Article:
In her essay “Photography: A Little Summa” Susan Sontag wrote, “To be modern is to live, entranced, by the savage autonomy of the detail.” She’s talking specifically about seeing, about how photographs, being themselves details, “seem like life.” Every percussive sentence of Danielle Dutton’s witty debut, Sprawl, a novel riffing, among other things, on “domestic still life” photographs by Laura Letinsky, is an autonomous detail. These details, these sentences, do not so much accumulate or build as, well, sprawl, while story eddies underneath, a current under a surface littered with bobbing disposables, pictures of a life’s objects, be they material or psychic. If, like the commodities she describes, such details seem at once to describe and cancel history, they also advance an interiority whose innerseam is inseparable from landscape-as-market, which is to say, the American mind as a sensual, internal elaboration of objects.
The accretion of these kinds of sentences, each one a “line of flight” to use an outmoded phrase, rather than a cause leading inexorably to an effect, alters our experience of time. Dutton eschews forward motion for concentric ripples.
The narrator, an astute and highly intelligent joker, caustically if resignedly skeptical—“I do it and say, ‘I doubt it.’”—is complicit in the bloated and charming excesses she is also ironic about. The event, the “plot” as such, is mostly about the mental consequences of living in a politically and mentally immature culture. Where conformism, consumption, privilege, aesthetics, and assimilation are the modus operandi, the political disappears and time seems to flatten out, reduced to a decoratively paved digestive system. In the satirical tradition, the first-person narrator of Sprawl is fully of the folly she articulates, more or less consciously.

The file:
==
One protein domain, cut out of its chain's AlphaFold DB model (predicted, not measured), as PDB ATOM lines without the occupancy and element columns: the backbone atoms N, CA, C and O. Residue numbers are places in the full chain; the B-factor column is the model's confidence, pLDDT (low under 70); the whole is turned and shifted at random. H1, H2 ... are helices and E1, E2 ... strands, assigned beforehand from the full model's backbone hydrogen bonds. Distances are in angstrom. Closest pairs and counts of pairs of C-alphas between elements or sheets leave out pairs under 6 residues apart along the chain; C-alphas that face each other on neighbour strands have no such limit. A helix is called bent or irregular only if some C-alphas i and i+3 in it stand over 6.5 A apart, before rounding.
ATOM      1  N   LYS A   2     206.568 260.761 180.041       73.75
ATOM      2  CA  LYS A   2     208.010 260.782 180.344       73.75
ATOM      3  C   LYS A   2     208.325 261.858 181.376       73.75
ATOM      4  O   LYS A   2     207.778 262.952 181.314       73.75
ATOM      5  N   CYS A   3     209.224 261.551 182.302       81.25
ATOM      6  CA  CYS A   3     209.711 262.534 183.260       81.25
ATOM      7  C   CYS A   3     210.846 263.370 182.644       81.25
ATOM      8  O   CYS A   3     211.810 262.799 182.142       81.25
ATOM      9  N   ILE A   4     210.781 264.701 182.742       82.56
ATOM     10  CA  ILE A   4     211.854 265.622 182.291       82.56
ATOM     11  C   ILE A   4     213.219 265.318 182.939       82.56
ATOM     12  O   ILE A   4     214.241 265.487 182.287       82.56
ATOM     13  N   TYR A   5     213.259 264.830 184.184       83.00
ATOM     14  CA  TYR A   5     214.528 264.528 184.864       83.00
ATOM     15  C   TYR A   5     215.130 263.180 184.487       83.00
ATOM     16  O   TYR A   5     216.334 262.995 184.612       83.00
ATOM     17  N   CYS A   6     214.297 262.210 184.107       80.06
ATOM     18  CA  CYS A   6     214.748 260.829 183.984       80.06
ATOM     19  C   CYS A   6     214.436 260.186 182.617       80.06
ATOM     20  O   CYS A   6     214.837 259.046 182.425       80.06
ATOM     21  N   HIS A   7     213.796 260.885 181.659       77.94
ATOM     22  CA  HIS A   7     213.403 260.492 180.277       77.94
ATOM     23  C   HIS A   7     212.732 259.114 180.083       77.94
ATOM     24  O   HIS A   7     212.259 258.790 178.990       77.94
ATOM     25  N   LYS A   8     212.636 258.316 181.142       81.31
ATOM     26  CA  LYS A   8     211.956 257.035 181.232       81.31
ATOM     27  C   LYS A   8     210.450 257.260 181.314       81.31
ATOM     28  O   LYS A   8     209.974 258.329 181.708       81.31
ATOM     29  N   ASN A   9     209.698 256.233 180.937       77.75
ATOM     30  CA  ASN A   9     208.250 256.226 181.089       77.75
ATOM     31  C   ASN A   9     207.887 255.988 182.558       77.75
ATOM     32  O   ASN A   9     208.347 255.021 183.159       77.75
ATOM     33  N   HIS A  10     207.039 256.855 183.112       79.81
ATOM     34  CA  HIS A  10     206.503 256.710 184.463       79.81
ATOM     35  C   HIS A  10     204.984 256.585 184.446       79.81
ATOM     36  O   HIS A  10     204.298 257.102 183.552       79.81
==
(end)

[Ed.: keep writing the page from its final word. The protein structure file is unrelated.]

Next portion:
The primary rhetorical devices here are irony and compression, for example, of metonymy and complicity: “Babies stand in the water in plastic diapers.” It’s not just that plastic diapers near water stands for oceanic pollution. It’s that oceanic pollution stands for human extinction1 and thus so do babies: birth is death?
As J. M. Coetzee wrote of Kafka’s “The Burrow,” in Sprawl, time stops, “one moment does not flow into the next—on the contrary, each moment has the threat or promise of being…a timeless forever, unconnected to, ungenerated by, the past.” Burrowing is the opposite of sprawling, though both indicate at once threats of incursion and strategies of expansion. While both verbs are also nouns, Dutton’s sprawl is unspecified, lacks the article, and is, thus, everywhere at once, viral, ever encroaching upon habitats, an over-exposed car-and-lawn-centric placeless-place, the inevitable result of the logic of eternal “growth” and its twin, over-consumption.
1 For among other things, it’s oceanic phytoplankton that produces oxygen. We live or die by the health of our oceans.